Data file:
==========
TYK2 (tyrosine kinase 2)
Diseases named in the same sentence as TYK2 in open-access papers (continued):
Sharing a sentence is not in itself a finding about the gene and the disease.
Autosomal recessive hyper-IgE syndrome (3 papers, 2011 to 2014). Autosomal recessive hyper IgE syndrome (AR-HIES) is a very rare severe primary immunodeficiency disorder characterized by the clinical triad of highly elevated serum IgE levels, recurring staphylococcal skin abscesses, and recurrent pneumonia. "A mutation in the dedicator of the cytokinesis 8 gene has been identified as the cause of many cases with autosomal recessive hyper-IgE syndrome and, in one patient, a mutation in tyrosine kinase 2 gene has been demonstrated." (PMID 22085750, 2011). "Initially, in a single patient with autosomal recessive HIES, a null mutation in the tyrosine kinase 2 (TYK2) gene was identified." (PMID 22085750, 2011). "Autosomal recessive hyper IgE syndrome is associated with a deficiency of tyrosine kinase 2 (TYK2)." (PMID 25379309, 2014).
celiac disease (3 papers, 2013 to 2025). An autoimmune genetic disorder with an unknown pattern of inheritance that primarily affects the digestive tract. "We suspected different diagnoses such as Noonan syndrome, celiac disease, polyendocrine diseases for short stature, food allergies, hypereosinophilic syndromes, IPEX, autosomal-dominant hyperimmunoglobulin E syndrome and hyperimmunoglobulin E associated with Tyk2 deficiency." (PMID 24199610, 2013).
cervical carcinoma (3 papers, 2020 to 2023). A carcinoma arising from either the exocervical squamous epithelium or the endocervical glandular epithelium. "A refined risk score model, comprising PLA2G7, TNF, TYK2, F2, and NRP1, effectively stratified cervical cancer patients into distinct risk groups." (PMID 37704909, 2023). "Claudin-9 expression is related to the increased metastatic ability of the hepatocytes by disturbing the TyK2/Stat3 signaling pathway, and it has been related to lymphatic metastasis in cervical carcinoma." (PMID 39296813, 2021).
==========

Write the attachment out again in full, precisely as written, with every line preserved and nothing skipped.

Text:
TYK2 (tyrosine kinase 2)
Diseases named in the same sentence as TYK2 in open-access papers (continued):
Sharing a sentence is not in itself a finding about the gene and the disease.
Autosomal recessive hyper-IgE syndrome (3 papers, 2011 to 2014). Autosomal recessive hyper IgE syndrome (AR-HIES) is a very rare severe primary immunodeficiency disorder characterized by the clinical triad of highly elevated serum IgE levels, recurring staphylococcal skin abscesses, and recurrent pneumonia. "A mutation in the dedicator of the cytokinesis 8 gene has been identified as the cause of many cases with autosomal recessive hyper-IgE syndrome and, in one patient, a mutation in tyrosine kinase 2 gene has been demonstrated." (PMID 22085750, 2011). "Initially, in a single patient with autosomal recessive HIES, a null mutation in the tyrosine kinase 2 (TYK2) gene was identified." (PMID 22085750, 2011). "Autosomal recessive hyper IgE syndrome is associated with a deficiency of tyrosine kinase 2 (TYK2)." (PMID 25379309, 2014).
celiac disease (3 papers, 2013 to 2025). An autoimmune genetic disorder with an unknown pattern of inheritance that primarily affects the digestive tract. "We suspected different diagnoses such as Noonan syndrome, celiac disease, polyendocrine diseases for short stature, food allergies, hypereosinophilic syndromes, IPEX, autosomal-dominant hyperimmunoglobulin E syndrome and hyperimmunoglobulin E associated with Tyk2 deficiency." (PMID 24199610, 2013).
cervical carcinoma (3 papers, 2020 to 2023). A carcinoma arising from either the exocervical squamous epithelium or the endocervical glandular epithelium. "A refined risk score model, comprising PLA2G7, TNF, TYK2, F2, and NRP1, effectively stratified cervical cancer patients into distinct risk groups." (PMID 37704909, 2023). "Claudin-9 expression is related to the increased metastatic ability of the hepatocytes by disturbing the TyK2/Stat3 signaling pathway, and it has been related to lymphatic metastasis in cervical carcinoma." (PMID 39296813, 2021).